Last time around, when I recounted our trip to Europe in brief, I said that I would soon be sharing a small selection of photos with you. Well, I have finally whittled the thousands of photos I took down to twenty-five, one from each day of our trip. These are not all necessarily the best photos that I took or my absolute favorites (although there are some favorites in the bunch), but they do provide quick glimpses into each day of our trip.
When I first decided to post a selection of photos, I got this weird idea in my head. It would mean some extra work in preparing the photos, but I thought it would be neat, so I went ahead and did it. In the end, most of the time I spent working on this was spent choosing the photos; processing the photos, putting them together, and writing the new bit of code to accommodate my idea all went relatively quickly.
Anyway, here’s the deal: You will find the photos directly below this paragraph, but they’re not presented the way I usually present them (that is, vertically, with descriptive text following the photos). What you see below is actually a single, really long image containing all twenty-five photos. There is a scrollbar beneath it for navigation, although I think the easiest way to go through the image is to click on it (thus giving the element focus) and then use the right and left arrow keys on the keyboard. (If the image below does not work for you for whatever reason, or if you find the scrollbox too confining, you can also just right-click on it and open it in a new tab.)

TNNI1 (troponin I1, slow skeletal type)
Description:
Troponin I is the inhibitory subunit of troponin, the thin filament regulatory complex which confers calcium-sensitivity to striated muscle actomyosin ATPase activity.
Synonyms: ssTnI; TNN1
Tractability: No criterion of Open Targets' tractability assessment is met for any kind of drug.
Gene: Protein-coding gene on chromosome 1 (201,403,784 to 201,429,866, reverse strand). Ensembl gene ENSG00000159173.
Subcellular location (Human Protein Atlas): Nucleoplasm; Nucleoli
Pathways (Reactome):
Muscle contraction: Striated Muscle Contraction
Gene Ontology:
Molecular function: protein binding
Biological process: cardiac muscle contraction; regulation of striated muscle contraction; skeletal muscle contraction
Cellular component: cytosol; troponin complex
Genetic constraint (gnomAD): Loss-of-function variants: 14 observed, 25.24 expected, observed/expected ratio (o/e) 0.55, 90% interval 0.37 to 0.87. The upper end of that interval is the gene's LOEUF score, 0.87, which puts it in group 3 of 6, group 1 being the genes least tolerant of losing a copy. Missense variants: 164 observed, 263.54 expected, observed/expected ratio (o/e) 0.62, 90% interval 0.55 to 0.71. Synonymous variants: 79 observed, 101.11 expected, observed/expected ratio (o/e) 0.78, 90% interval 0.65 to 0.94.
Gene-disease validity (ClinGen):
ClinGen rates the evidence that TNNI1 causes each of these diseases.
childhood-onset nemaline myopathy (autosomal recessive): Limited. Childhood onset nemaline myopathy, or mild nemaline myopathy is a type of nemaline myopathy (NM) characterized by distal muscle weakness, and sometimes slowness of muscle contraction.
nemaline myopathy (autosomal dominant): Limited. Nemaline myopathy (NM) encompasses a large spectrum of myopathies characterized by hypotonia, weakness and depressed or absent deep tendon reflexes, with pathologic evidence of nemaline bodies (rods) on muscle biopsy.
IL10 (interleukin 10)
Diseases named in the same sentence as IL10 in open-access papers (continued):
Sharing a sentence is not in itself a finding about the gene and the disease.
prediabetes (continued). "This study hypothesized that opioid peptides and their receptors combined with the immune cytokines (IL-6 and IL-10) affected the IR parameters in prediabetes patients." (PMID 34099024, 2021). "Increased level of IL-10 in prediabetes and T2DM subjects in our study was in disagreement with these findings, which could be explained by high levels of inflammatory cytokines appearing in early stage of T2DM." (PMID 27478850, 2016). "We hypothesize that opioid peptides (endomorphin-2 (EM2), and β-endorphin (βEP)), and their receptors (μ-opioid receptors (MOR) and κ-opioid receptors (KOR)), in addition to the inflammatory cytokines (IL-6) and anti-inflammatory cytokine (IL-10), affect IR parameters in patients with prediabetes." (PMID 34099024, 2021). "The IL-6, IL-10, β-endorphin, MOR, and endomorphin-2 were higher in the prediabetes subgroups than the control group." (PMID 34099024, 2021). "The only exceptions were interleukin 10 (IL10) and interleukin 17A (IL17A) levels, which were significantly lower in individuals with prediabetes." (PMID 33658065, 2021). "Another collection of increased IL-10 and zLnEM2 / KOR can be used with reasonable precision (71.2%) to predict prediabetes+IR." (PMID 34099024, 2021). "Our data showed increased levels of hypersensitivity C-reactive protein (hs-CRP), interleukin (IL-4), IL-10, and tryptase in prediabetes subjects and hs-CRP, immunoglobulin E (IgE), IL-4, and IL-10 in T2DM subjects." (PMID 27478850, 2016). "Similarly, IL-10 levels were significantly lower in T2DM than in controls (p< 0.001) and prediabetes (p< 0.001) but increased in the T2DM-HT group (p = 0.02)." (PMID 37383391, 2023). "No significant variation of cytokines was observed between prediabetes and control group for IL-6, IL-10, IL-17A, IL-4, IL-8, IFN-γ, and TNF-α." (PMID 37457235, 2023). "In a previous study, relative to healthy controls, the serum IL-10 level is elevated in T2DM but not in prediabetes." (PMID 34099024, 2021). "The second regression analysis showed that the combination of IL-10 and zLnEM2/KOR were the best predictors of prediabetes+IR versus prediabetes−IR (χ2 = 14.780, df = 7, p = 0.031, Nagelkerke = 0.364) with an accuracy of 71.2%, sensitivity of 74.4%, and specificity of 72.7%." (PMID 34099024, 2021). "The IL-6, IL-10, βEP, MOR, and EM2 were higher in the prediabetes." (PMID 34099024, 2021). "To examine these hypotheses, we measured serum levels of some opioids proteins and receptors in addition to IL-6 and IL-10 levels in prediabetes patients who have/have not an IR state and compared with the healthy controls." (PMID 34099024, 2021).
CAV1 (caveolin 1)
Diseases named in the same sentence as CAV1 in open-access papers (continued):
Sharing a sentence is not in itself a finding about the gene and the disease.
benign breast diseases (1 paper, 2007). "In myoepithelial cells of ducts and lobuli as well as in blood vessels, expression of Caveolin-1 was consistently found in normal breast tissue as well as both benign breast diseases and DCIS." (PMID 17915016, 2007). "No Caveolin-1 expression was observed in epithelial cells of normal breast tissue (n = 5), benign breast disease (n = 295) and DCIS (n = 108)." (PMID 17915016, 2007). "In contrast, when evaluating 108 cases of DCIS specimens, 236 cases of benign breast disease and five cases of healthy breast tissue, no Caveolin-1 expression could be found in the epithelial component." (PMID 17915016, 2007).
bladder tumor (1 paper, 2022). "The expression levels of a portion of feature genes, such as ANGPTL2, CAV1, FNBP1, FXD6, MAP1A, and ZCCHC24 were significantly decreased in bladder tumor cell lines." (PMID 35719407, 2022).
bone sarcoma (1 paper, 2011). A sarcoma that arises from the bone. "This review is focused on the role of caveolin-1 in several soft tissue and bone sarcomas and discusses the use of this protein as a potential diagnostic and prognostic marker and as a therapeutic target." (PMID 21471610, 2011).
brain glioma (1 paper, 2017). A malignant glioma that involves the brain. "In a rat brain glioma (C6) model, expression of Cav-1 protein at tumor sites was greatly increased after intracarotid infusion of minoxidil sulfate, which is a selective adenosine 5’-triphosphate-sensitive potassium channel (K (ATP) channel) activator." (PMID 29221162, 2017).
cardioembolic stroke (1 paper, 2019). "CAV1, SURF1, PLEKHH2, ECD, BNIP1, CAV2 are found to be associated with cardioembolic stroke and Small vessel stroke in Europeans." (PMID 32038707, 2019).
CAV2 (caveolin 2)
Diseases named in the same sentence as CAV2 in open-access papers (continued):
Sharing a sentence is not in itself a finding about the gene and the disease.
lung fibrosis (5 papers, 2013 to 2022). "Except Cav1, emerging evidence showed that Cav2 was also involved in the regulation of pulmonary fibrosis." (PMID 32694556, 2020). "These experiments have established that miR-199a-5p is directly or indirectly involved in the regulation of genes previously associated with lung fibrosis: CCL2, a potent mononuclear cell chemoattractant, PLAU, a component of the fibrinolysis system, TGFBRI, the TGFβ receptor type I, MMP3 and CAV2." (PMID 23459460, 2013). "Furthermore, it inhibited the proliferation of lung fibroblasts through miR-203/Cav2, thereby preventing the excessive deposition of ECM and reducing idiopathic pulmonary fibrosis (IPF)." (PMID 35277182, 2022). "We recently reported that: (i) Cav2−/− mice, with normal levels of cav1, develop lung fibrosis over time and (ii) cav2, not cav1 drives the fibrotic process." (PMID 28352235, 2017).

I am tempted to offer commentary on the photos, but today is about the images, not the words. The photo of the Stolpersteine in Bochum, though, may require some explanation. These are monuments placed in the pavement to victims of the Nazis during World War II. The German text can be translated as: “Here lived [Name] / Born [Year] / Deported 1942 / Zamosc / Fate Unknown.” The three stones here were obviously for a single family: a husband, a wife (maiden name Schwartz), and perhaps a youngest son, only eleven at the time, who were deported to Zamosc, Poland. These Stolpersteine can be found all over Germany, and in other countries as well. I will have more to say about these at a later date, but I thought that this photo needed an explanation, unlike the other photos.
With this, I will be leaving our Europe trip behind for a while and (hopefully) returning to our regularly scheduled programming here at Liminality. Guess I need to figure out what that is now.